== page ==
Infographic: 4G LTE speeds, Verizon vs. AT&T
We’re witnessing the start of a long cold war between the two superpowers of the wireless industry.
Back in December 2010, Superpower No. 1 (Verizon) became the first to offer new super-fast 4G LTE service in the U.S., and today people in 258 cities can connect to it. Superpower No. 2 (AT&T) launched its own competing LTE service last fall. Now in 38 cities, that service is turning out faster speeds than Verizon's.
The infographic below shows each carrier’s average LTE speed in the cities we tested where both LTE services are offered. The cities are ranked according to a composite score of AT&T and Verizon LTE download speed.
Because the AT&T network is so new, it is not being used by a very large number of people. Its speeds, which routinely clock in at up to 20 Mbps, will likely cool off somewhat over the next year as LTE subscriber numbers climb. For now, our tests show, AT&T LTE is roughly 25 percent faster than Verizon’s in cities where both services are offered. Yes, it appears we have a wireless “broadband gap”—just the thing to heat up a cold war.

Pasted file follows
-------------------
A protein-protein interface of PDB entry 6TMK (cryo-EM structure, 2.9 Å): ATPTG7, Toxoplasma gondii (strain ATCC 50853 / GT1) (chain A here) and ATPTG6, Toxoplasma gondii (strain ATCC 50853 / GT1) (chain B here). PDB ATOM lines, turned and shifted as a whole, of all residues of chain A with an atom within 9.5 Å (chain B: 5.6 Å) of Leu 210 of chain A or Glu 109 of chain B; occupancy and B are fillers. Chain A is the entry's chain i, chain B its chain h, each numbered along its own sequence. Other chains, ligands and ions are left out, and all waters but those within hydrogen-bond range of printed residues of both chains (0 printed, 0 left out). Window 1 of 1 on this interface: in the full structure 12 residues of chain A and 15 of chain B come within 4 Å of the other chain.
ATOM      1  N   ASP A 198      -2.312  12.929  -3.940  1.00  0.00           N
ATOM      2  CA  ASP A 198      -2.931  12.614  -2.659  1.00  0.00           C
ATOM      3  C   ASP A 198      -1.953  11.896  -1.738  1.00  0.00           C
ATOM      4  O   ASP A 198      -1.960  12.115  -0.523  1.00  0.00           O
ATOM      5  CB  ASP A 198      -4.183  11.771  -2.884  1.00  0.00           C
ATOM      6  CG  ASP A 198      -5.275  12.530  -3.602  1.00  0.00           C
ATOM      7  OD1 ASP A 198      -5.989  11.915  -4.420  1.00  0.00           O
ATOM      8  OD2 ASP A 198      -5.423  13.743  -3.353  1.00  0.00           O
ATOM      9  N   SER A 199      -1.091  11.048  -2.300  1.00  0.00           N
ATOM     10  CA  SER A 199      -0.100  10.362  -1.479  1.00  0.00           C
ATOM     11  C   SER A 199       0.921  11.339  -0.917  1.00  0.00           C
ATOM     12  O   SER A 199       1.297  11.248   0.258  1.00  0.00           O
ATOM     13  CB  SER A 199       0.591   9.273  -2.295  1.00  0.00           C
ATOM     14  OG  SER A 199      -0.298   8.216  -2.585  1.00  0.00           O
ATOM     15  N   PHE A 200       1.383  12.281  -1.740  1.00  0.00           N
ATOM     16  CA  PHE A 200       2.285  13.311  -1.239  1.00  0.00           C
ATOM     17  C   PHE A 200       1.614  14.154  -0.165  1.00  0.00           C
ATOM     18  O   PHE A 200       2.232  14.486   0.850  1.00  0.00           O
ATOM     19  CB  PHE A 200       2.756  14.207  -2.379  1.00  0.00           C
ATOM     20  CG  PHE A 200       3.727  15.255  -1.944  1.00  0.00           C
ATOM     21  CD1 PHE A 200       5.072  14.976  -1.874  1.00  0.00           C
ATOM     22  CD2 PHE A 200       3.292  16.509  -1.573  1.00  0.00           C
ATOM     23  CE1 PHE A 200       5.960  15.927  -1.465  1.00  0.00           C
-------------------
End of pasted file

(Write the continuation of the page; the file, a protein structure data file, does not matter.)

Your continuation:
That little nugget was just one of the things learned in PCWorld’s national wireless speed test, conducted in February and March. We also found that LTE service, for whatever reason, is way faster in some cities than others. In San Francisco, for example, both AT&T and Verizon services are considerably faster than they are in Los Angeles.
For the speed scores of all four major wireless carriers, you can read the PCWorld feature. To see the speed results of all four carriers’ 3G and 4G services at each of the 130 locations in which we tested, click any of the pins on this map.
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